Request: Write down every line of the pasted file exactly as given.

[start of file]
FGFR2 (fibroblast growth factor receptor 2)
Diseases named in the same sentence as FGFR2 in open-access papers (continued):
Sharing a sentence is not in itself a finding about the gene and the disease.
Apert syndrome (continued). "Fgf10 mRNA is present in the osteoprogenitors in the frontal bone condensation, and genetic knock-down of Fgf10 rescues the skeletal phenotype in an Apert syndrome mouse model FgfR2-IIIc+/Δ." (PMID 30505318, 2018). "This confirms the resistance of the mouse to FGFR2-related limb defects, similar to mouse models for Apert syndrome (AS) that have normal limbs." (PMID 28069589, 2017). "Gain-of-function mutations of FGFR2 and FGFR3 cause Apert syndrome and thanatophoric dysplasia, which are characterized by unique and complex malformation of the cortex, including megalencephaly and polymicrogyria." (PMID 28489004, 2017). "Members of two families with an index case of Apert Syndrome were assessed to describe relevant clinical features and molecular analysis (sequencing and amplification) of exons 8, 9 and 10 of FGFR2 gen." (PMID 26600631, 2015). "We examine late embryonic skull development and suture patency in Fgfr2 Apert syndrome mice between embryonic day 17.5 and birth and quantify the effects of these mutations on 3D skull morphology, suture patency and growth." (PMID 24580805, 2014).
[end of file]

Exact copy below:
FGFR2 (fibroblast growth factor receptor 2)
Diseases named in the same sentence as FGFR2 in open-access papers (continued):
Sharing a sentence is not in itself a finding about the gene and the disease.
Apert syndrome (continued). "Fgf10 mRNA is present in the osteoprogenitors in the frontal bone condensation, and genetic knock-down of Fgf10 rescues the skeletal phenotype in an Apert syndrome mouse model FgfR2-IIIc+/Δ." (PMID 30505318, 2018). "This confirms the resistance of the mouse to FGFR2-related limb defects, similar to mouse models for Apert syndrome (AS) that have normal limbs." (PMID 28069589, 2017). "Gain-of-function mutations of FGFR2 and FGFR3 cause Apert syndrome and thanatophoric dysplasia, which are characterized by unique and complex malformation of the cortex, including megalencephaly and polymicrogyria." (PMID 28489004, 2017). "Members of two families with an index case of Apert Syndrome were assessed to describe relevant clinical features and molecular analysis (sequencing and amplification) of exons 8, 9 and 10 of FGFR2 gen." (PMID 26600631, 2015). "We examine late embryonic skull development and suture patency in Fgfr2 Apert syndrome mice between embryonic day 17.5 and birth and quantify the effects of these mutations on 3D skull morphology, suture patency and growth." (PMID 24580805, 2014).